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Video: Eight Stunning Skies on Oregon Coast - Moody, Startling, Surreal

Published 03/15/2018 at 4:55 PM PDT - Updated 03/15/2018 at 5:25 PM PDT
By Oregon Coast Beach Connection Staff

(Oregon Coast) – Cloudy even crummy weather days on the Oregon coast are not uncommon. It's disheartening for many first-time visitors. Don't give up on those days, however, as the ending hours can present some remarkable surprises. If there are holes in those horizon clouds, you're often in for a treat once the sun starts descending. The skies can be absolutely startling.

Sometimes, if you're lucky, it's caught on video, as seen above.

Video: Eight Stunning Skies on Oregon Coast, Where Moody Meets Startling

It's early summer on the north Oregon coast, and the skies have been rather moody all day. Bouts of sun in the midst of sometimes darkened clouds lead to striking contrasts of sea and sky. All of a sudden, as the day comes to a close, the horizon fires up into vibrant, otherworldly colors, made more eye-popping by the dense, dark clouds surrounding the small gaps that let the light through.

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At Arch Cape, it gets particularly intense, with purples, pinks and shades of red exploding in unique ways.

The next scene is Yachats in mid-spring. Thick clouds have suddenly moved in on an otherwise sunny, upbeat day. The winds have kicked into high gear. This part of the central Oregon coast has gone from sunny to stormy in under an hour.

But on the horizon, as the day wanes, an opening in the skies makes for a searing yellow to come crashing through.

Southern Cannon Beach on a late summer's day. Thin clouds have dominated the sunset, yanking down the contrast and lowering the overall drama. But as the sun gets below a certain point it fights back. Fiery, robust oranges and reds burst into life, and the whole scene looks like a hot summer's day – although it's barely in the high 50s.

This spot sits about a half mile south of the Tolovona beach access, and it's a wonderful hidden beach with very few people around in general.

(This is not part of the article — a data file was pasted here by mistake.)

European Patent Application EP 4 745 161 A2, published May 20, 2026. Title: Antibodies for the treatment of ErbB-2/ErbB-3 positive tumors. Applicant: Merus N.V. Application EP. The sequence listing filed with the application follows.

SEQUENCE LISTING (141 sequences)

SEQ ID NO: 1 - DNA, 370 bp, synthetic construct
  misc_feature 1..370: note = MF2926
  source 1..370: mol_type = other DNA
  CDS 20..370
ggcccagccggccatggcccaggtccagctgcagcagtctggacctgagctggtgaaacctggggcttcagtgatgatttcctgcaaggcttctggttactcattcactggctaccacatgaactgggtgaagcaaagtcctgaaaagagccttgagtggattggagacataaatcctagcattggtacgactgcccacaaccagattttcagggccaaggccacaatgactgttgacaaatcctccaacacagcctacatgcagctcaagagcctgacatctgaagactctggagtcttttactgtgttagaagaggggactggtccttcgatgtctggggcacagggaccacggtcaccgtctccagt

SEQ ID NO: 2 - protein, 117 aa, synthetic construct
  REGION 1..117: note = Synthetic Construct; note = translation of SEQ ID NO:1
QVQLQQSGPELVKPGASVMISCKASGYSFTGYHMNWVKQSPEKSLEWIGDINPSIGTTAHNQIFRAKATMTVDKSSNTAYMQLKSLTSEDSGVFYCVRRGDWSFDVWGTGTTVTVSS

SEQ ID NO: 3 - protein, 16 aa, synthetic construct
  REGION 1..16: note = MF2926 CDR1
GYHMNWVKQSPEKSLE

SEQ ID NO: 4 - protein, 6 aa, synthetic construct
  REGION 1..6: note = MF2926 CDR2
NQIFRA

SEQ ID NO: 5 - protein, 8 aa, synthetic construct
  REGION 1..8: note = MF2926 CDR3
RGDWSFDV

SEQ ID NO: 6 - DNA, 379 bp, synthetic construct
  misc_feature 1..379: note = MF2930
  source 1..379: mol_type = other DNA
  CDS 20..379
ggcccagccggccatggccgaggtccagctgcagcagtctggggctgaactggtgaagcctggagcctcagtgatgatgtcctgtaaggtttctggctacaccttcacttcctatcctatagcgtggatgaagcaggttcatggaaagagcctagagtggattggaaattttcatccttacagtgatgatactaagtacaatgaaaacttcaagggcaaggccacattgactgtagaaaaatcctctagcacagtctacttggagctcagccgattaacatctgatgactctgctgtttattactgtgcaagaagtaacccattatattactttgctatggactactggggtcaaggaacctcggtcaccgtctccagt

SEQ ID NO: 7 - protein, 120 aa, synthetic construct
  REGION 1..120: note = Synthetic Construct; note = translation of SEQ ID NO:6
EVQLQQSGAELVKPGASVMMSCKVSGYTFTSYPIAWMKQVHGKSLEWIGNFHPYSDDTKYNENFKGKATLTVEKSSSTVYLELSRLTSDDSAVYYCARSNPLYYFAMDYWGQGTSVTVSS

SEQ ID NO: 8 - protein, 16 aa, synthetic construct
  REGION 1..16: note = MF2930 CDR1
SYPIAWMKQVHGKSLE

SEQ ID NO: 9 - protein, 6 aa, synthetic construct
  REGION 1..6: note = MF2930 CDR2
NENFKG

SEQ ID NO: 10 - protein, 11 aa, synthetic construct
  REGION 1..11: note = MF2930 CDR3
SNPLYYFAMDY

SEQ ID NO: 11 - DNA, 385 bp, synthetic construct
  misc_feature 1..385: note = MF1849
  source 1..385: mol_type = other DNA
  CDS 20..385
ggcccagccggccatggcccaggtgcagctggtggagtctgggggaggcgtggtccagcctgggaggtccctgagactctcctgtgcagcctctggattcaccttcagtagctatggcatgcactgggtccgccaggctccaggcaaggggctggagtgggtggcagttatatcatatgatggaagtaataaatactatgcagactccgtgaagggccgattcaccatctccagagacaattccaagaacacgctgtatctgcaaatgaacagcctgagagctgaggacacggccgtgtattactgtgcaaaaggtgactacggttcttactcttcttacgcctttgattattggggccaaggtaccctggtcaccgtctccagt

At Cape Foulweather, near Depoe Bay, you're 500 feet above it all, and because it's spring you're now dealing with the typical fat, puffy clouds and thick air that's par for the course of the season. This is a time of year when you simply get more sights like this: those clouds and all those spaces between them offer exceptional opps for the sunlight to bounce around them, creating incredible pastels.

Newport's Nye Beach in the winter: it's late January and the skies have been topsy turvy all day. A mix of thin clouds and bright sun. When the sunset hour begins, it remains dreary until the last minute, when suddenly globs of pink erupt on the edges of the ocean.


Just south of Cannon Beach, at Silver Point, sit those oh-so-delicious viewpoints that everyone loves so much. This clip comes from the same day and hour as the Arch Cape clip, showing the burgeoning blobs of oranges and the deep, dark clouds above them in a dramatic moment.


Late summer at Lincoln City's Grace Hammond access, and the colors are exploding. The sun has gone down already, having dipped out of sight about ten minutes before. Some of the best sights occur then, the wildest colors and most impressive shades.

Video can only capture this for about ten to 15 minutes after sundown, and then conditions darken too much. SLR cameras on a tripod that can take long exposures get an even better view: because the camera can see things we humans can't these longer exposures can pick up vibrant, ethereal hues that are jaw-dropping. An example is directly above: notice the difference between colors in the video and here.


Rockaway Beach, north Oregon coast, just before the Fourth of July. Forget the fireworks because these pastels are the stunning stuff that seem to only happen in dreams. Early summer is acting like spring, sprouting wondrous pastels which are both subtle and surreal. Oregon Coast Hotels in these areas - Where to eat - Maps - Virtual Tours

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